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On the other hand, they represent Osiris by an eye and a sceptre, the one whereof expresses forecast, and the other power. In like manner Homer, when he called the governor and monarch of all the world
Supremest Jove, and mighty Counsellor,1

seems to me to denote his imperial power by supremest, and his well-advisedness and discretion by Counsellor. They also oftentimes describe this God by a hawk, because he exceeds in quickness of sight and velocity in flying, and sustains himself with very little food. He is also said to fly over the bodies of dead men that lie unburied, and to drop down earth upon their eyes. Likewise, when he alights down upon the bank of any river to assuage his thirst, he sets his feathers up on end, and after he hath done drinking, he lets them fall again. Which he plainly doth because he is now safe and escaped from the danger of the crocodile; but if he chances to be catched, his feathers then continue stiff as before. They also show us everywhere Osiris's statue in the shape of a man, with his private part erect, to betoken unto us his faculty of generation and nutrition; and they dress up his images in a flame-colored robe, esteeming the sun as the body of the power of good, and as the visible image of intelligible substance. Wherefore we have good reason to reject those that ascribe the sun's globe unto Typhon, to whom appertaineth nothing of a lucid or salutary nature, nor order, nor generation, nor motion attended with measure [p. 112] and proportion, but the clean contrary to them. Neither is that parching drought, which destroys many animals and plants, to be accounted as an effect of the sun, but of those winds and waters which in the earth and air are not tempered according to the season, at which time the principle of the unordered and interminate nature acts at random, and so stifles and suppresses those exhalations that should ascend.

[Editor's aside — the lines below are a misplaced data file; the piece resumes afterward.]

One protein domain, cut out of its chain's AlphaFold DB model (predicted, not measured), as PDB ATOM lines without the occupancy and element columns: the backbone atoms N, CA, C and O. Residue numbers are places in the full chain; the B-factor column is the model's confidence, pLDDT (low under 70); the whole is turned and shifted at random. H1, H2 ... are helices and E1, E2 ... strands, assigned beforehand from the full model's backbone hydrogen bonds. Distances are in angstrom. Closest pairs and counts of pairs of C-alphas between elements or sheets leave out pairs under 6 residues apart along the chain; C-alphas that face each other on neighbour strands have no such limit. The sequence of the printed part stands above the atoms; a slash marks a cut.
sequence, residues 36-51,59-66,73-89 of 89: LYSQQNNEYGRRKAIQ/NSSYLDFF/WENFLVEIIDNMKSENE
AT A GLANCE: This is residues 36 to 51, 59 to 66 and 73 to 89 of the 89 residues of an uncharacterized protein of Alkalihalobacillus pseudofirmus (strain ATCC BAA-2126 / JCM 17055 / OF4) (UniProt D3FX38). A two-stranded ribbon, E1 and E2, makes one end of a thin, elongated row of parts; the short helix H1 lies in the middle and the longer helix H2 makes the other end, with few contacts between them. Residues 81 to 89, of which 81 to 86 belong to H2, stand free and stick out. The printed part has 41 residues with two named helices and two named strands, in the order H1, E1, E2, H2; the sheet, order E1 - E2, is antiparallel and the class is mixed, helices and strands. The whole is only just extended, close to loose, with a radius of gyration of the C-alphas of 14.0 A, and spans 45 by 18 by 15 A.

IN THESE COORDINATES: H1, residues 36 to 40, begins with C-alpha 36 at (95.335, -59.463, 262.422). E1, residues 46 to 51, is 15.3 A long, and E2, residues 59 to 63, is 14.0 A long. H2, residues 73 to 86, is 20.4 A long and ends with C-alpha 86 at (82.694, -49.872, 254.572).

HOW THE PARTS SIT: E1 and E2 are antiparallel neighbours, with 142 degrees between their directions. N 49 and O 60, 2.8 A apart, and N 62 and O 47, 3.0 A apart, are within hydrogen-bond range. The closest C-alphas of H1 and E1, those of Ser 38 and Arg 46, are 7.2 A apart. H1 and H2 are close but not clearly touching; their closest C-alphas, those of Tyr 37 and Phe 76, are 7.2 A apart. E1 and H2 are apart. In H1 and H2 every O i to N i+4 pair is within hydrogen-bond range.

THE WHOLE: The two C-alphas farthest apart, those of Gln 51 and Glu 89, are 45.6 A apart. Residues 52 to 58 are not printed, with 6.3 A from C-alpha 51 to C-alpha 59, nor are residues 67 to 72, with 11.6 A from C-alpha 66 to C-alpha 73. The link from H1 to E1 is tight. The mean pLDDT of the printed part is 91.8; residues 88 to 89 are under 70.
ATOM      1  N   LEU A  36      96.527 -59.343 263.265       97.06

1 Il. VIII. 22.

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